- Then, I have had deliveries where the labor was long, there was pushing and labial swelling and in spite of every effort to avoid tears there was a 4h degree tear (a tear extending through the vaginal wall and up the rectum. This is not a common occurrence; however, when you do thousands of deliveries it is going to happen.
- The postpartum recovery course for the two delivery scenarios noted above is going to be drastically different. As will the potential for complications.
- How your breasts change postpartum will depend on whether you decide to breastfeed or not. If you breastfeed, your breasts will gradually become engorged.
- For women who do not breastfeed the changes in your breasts will be fairly predictable depending on whether or not you decided to breastfeed at all and what measures you take to stop breastfeeding. For women who are not going to breastfeed from day #1, the following routine is best to avoid the letdown of breast milk and most efficiently stop breast milk production.
- Apply ice packs to your breasts
- Wrap a tight binder around your chest or wear a tight bra
- Avoid any nipple stimulation
- Avoid hot showers or hot tubs
The sound of your newborn crying will stimulate the hormonal release and breast milk production. The hormonal axis for breast milk production must be shut down completely before any of the steps listed above can be stopped.
- Swelling postpartum can be normal or related to problems associated with toxemia or preeclampsia. We are going to discuss only normal swelling.
- The ankles are where most of the swelling settles and this is largely due to the forces of gravity. The reason there can be a great deal of swelling for the first two weeks postpartum is large IV fluids are administered during pregnancy to maintain stable blood pressure,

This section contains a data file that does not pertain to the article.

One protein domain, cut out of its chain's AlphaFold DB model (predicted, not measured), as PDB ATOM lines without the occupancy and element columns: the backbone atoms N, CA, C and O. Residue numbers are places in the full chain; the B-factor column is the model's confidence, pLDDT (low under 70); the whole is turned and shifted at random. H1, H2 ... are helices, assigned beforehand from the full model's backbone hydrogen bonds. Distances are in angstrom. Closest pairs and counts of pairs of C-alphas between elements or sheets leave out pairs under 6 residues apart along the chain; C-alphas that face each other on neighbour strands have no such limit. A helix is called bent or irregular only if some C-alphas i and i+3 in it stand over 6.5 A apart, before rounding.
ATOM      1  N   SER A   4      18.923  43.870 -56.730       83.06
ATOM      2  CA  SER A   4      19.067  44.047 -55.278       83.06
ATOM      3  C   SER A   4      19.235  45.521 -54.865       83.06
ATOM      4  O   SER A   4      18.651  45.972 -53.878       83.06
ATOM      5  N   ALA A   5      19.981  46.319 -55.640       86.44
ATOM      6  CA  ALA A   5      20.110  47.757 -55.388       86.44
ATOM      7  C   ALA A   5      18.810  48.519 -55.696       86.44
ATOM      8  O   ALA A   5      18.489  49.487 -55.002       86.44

- During the first few days postpartum, this fluid has to be mobilized out of the tissues and back into the bloodstream so it can be excreted through the kidneys. Diuresis often will take place while you are sleeping. This is because your legs are elevated and this allows the fluid in your tissues to move into your bloodstream and get filtered through the kidneys. Getting up frequently the first number of days postpartum is not unusual.
6. Diastasis Recti (Abdominal wall laxity with separation of the midline rectus muscles)
There are two main reasons why diastasis recti develop during pregnancy:
1. A very large pregnancy or twins/triplets resulting in extreme attenuation of the abdominal wall.
2. An inherent weakness of the supportive structures of the abdominal wall. Explains why some women can have triplets with no diastasis problems and another can have a very small preemie pregnancy and develop diastasis.
7. Hair Loss (Postpartum Alopecia)
- Postpartum hormone changes can cause hair loss. It is the result of a decrease in circulating estrogen. Postpartum hair loss may not be apparent for up t0 3 months and typically the hair that is lost will grow back in 6 to 12 months.
- You may be referred to a dermatologist for postpartum hair loss. Dermatologists deal with this often and will make sure no other medical problems are contributing to your hair loss. (Thyroid function can affect hair loss.)
8. Emotional Struggles
- Having the “baby blues” is experienced by many women. Though hormonal changes may be a contributing factor, feeling “blue” can also result from the overwhelming demands placed on a new mom returning home with a newborn. If you have these feelings call your provider.
- Postpartum depression is discussed often and for good reason. It is common and is simply a continuum or more severe case of the baby blues.
- Baby Blues are considered feelings of sadness that are similar to depression but less severe. Usually, this emotional state will be short, lasting from Day 2 to 2 weeks from delivery.